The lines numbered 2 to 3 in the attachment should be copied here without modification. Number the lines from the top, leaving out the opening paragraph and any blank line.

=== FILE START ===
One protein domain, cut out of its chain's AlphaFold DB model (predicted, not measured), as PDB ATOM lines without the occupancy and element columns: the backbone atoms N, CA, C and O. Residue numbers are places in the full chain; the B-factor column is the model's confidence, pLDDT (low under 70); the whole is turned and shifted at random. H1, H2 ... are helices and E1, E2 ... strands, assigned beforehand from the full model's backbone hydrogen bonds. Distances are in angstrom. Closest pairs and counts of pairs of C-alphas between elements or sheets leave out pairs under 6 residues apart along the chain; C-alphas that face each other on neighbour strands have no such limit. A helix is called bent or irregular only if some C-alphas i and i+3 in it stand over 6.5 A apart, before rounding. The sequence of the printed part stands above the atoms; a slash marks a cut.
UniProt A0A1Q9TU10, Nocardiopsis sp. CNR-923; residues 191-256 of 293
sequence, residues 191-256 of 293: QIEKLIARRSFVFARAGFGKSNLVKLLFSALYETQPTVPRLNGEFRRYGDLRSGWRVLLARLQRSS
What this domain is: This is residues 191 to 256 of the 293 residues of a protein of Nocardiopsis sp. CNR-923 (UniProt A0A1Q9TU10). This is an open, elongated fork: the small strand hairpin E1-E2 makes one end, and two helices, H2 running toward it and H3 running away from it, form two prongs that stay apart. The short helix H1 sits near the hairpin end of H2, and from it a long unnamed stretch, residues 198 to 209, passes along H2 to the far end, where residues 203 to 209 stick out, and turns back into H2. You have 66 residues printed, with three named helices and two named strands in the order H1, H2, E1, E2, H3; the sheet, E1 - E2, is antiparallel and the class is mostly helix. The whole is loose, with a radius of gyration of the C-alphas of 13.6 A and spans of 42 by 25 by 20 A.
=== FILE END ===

sequence, residues 191-256 of 293: QIEKLIARRSFVFARAGFGKSNLVKLLFSALYETQPTVPRLNGEFRRYGDLRSGWRVLLARLQRSS
What this domain is: This is residues 191 to 256 of the 293 residues of a protein of Nocardiopsis sp. CNR-923 (UniProt A0A1Q9TU10). This is an open, elongated fork: the small strand hairpin E1-E2 makes one end, and two helices, H2 running toward it and H3 running away from it, form two prongs that stay apart. The short helix H1 sits near the hairpin end of H2, and from it a long unnamed stretch, residues 198 to 209, passes along H2 to the far end, where residues 203 to 209 stick out, and turns back into H2. You have 66 residues printed, with three named helices and two named strands in the order H1, H2, E1, E2, H3; the sheet, E1 - E2, is antiparallel and the class is mostly helix. The whole is loose, with a radius of gyration of the C-alphas of 13.6 A and spans of 42 by 25 by 20 A.